Coming off back-to-back victories against the Denver Nuggets and New Orleans Hornets in which the Oklahoma City Thunder’s one-two punch of Kevin Durant and Russell Westbrook combined for 91 and 62 points respectively, one thing was proven for sure: Westbrook shoots the ball too damn much.
Durant, who’s currently third in the league in scoring, averaging 27.7 points per game, scored the most in that two-game stretch, but didn’t take the most shots. Though Westbrook tallied an impressive 71 points in the two games, he took 49 shots compared to Durant’s 82 points on 47 field goal attempts.
This raises a question: should a point guard really be taking 19 shots per game for the season when he has a teammate who has won the scoring title two years in a row?
Absolutely not. Westbrook’s playing style doesn’t fit well with Durant’s, and even though the Thunder are leading the Western Conference right now, signs of dysfunction have been clear.
Firstly, Westbrook does little to get his teammates involved. Sure, he leads his team in assists with 5.5, but he’s getting nearly 35 minutes of playing time per game. The only point guard racking up fewer assists at the same rate is the Bucks’ Brandon Jennings.
A comparison of Westbrook’s and Durant’s shots per game reveals something astonishing: This season, Durant is shooting only 0.7 more shots per game than Westbrook, yet he is averaging over four points more. Currently, Westbrook is taking 18.8 shots, and for whatever reason, he insists on shooting the three-ball nearly three times per game even though he only makes under 30 percent of his attempts.
To put things simply: Westbrook is stealing shots away from Durant and he’s not making the most of them. Durant is shooting a blazing 51.2 percent while Westbrook, who is a career 42-percent shooter, is putting a pretty decent 47.4 – but that’s still no excuse to rob the best offensive player in the game of his shots while masquerading as the team’s starting floor general.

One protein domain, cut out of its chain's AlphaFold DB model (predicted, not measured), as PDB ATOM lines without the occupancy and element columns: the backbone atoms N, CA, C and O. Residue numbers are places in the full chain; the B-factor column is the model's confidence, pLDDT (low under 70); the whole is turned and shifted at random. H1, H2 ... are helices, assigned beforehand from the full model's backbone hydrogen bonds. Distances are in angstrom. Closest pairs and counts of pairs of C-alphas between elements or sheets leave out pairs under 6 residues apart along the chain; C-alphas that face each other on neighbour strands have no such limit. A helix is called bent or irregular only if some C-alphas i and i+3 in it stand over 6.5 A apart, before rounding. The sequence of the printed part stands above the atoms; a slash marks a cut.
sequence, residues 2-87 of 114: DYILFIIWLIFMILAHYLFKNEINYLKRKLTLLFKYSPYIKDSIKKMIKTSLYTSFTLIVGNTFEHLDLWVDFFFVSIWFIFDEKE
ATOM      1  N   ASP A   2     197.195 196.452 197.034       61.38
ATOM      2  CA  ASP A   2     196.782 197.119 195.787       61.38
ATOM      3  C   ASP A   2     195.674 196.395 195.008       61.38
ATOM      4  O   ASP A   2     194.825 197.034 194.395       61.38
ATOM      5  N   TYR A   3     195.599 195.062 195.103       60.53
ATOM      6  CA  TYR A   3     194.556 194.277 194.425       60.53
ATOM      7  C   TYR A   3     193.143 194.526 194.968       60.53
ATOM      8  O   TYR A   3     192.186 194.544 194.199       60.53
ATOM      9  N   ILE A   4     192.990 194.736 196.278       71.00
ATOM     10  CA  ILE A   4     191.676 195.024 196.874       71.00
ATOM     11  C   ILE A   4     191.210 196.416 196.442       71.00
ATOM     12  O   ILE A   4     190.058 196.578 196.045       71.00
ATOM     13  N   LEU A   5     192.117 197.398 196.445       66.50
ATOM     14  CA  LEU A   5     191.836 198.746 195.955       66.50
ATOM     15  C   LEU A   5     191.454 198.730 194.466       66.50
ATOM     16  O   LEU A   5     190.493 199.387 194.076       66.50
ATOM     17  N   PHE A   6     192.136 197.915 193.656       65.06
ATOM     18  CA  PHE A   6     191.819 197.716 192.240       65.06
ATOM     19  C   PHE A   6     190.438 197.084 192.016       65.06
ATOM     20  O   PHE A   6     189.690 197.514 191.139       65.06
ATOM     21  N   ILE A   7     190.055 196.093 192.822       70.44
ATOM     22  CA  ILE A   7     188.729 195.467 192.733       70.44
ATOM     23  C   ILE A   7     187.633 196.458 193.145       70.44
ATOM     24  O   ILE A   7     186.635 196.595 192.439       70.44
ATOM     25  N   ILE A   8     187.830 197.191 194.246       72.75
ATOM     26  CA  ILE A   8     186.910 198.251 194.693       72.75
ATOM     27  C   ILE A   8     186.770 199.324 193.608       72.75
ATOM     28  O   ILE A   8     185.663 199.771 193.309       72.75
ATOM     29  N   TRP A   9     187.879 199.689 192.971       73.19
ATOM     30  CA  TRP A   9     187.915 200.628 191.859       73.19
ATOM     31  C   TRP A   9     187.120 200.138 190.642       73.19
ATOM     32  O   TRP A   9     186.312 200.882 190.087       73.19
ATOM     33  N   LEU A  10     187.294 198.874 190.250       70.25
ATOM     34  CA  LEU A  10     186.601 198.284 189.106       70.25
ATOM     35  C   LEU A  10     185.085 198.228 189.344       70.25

It’s quite clear what the Thunder have to do, either move Westbrook to the shooting guard position and find another player to run the point, or trade him straight up for a true passing point guard a la Rajon Rondo, whom the Celtics have been rumored to be trying to move.
Don’t get me wrong, Westbrook is a dynamic player who’s capable of taking over games, but the fact is Oklahoma City doesn’t need another 20-shots-per-game guy in its point guard slot. Between Durant and up-and-rising shooting guard James Harden and power forward Serge Ibaka, the Thunder have more than enough scoring power.
Westbrook’s playing style just throws chaos into the mix – as proven by last year’s playoff blunder against the Mavericks, where the Thunder lost in five games as Westbrook shot 36 percent for the series and this season’s mid-game scuffle between Durant and Westbrook that had them screaming at each other in frustration during a timeout.
Oklahoma City’s offensive chemistry is questionable, and until something is done about Westbrook, it will stay that way.